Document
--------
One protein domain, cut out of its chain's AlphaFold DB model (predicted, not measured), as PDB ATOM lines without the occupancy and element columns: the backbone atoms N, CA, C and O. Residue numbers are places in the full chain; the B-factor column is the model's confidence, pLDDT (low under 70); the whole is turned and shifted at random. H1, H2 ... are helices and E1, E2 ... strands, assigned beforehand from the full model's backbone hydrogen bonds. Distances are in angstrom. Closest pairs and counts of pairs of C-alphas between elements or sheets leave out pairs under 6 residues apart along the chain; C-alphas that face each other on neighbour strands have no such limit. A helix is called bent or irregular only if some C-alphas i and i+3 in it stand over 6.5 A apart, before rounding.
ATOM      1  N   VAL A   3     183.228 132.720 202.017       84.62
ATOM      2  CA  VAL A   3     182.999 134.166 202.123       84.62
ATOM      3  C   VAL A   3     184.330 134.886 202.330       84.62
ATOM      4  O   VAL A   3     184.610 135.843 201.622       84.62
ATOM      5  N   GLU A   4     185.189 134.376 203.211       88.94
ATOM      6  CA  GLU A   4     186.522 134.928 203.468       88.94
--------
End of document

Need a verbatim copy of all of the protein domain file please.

One protein domain, cut out of its chain's AlphaFold DB model (predicted, not measured), as PDB ATOM lines without the occupancy and element columns: the backbone atoms N, CA, C and O. Residue numbers are places in the full chain; the B-factor column is the model's confidence, pLDDT (low under 70); the whole is turned and shifted at random. H1, H2 ... are helices and E1, E2 ... strands, assigned beforehand from the full model's backbone hydrogen bonds. Distances are in angstrom. Closest pairs and counts of pairs of C-alphas between elements or sheets leave out pairs under 6 residues apart along the chain; C-alphas that face each other on neighbour strands have no such limit. A helix is called bent or irregular only if some C-alphas i and i+3 in it stand over 6.5 A apart, before rounding.
ATOM      1  N   VAL A   3     183.228 132.720 202.017       84.62
ATOM      2  CA  VAL A   3     182.999 134.166 202.123       84.62
ATOM      3  C   VAL A   3     184.330 134.886 202.330       84.62
ATOM      4  O   VAL A   3     184.610 135.843 201.622       84.62
ATOM      5  N   GLU A   4     185.189 134.376 203.211       88.94
ATOM      6  CA  GLU A   4     186.522 134.928 203.468       88.94